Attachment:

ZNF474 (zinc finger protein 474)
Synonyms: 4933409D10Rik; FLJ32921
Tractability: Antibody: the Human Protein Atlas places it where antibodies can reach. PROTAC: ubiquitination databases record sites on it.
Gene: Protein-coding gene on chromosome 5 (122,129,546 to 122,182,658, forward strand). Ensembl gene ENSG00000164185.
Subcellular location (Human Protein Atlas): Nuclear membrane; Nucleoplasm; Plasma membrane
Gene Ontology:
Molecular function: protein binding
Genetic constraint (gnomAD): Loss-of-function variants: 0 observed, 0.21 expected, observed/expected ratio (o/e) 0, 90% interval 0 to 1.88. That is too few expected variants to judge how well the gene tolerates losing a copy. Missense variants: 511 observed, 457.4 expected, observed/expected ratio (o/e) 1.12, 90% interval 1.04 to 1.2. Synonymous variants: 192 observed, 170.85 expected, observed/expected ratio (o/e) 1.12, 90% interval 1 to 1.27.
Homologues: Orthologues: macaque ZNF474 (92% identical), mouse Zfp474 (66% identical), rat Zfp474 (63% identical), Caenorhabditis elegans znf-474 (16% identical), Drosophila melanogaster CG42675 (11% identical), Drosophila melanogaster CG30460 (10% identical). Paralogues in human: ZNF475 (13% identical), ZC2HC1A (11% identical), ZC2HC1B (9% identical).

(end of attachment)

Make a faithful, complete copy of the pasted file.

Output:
ZNF474 (zinc finger protein 474)
Synonyms: 4933409D10Rik; FLJ32921
Tractability: Antibody: the Human Protein Atlas places it where antibodies can reach. PROTAC: ubiquitination databases record sites on it.
Gene: Protein-coding gene on chromosome 5 (122,129,546 to 122,182,658, forward strand). Ensembl gene ENSG00000164185.
Subcellular location (Human Protein Atlas): Nuclear membrane; Nucleoplasm; Plasma membrane
Gene Ontology:
Molecular function: protein binding
Genetic constraint (gnomAD): Loss-of-function variants: 0 observed, 0.21 expected, observed/expected ratio (o/e) 0, 90% interval 0 to 1.88. That is too few expected variants to judge how well the gene tolerates losing a copy. Missense variants: 511 observed, 457.4 expected, observed/expected ratio (o/e) 1.12, 90% interval 1.04 to 1.2. Synonymous variants: 192 observed, 170.85 expected, observed/expected ratio (o/e) 1.12, 90% interval 1 to 1.27.
Homologues: Orthologues: macaque ZNF474 (92% identical), mouse Zfp474 (66% identical), rat Zfp474 (63% identical), Caenorhabditis elegans znf-474 (16% identical), Drosophila melanogaster CG42675 (11% identical), Drosophila melanogaster CG30460 (10% identical). Paralogues in human: ZNF475 (13% identical), ZC2HC1A (11% identical), ZC2HC1B (9% identical).